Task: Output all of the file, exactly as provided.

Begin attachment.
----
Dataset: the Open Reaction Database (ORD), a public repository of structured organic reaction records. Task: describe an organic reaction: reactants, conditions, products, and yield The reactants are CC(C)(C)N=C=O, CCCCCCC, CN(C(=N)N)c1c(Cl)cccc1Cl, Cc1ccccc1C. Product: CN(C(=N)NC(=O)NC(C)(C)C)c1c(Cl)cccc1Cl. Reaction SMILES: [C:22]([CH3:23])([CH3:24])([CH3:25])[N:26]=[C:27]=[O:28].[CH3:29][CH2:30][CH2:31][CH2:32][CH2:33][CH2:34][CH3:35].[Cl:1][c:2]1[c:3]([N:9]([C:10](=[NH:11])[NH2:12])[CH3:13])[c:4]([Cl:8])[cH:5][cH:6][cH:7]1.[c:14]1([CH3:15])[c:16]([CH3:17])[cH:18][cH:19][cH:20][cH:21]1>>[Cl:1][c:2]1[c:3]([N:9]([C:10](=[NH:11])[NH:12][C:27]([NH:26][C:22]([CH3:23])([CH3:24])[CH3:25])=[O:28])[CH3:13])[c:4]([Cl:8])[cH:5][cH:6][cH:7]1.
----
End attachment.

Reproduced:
Dataset: the Open Reaction Database (ORD), a public repository of structured organic reaction records. Task: describe an organic reaction: reactants, conditions, products, and yield The reactants are CC(C)(C)N=C=O, CCCCCCC, CN(C(=N)N)c1c(Cl)cccc1Cl, Cc1ccccc1C. Product: CN(C(=N)NC(=O)NC(C)(C)C)c1c(Cl)cccc1Cl. Reaction SMILES: [C:22]([CH3:23])([CH3:24])([CH3:25])[N:26]=[C:27]=[O:28].[CH3:29][CH2:30][CH2:31][CH2:32][CH2:33][CH2:34][CH3:35].[Cl:1][c:2]1[c:3]([N:9]([C:10](=[NH:11])[NH2:12])[CH3:13])[c:4]([Cl:8])[cH:5][cH:6][cH:7]1.[c:14]1([CH3:15])[c:16]([CH3:17])[cH:18][cH:19][cH:20][cH:21]1>>[Cl:1][c:2]1[c:3]([N:9]([C:10](=[NH:11])[NH:12][C:27]([NH:26][C:22]([CH3:23])([CH3:24])[CH3:25])=[O:28])[CH3:13])[c:4]([Cl:8])[cH:5][cH:6][cH:7]1.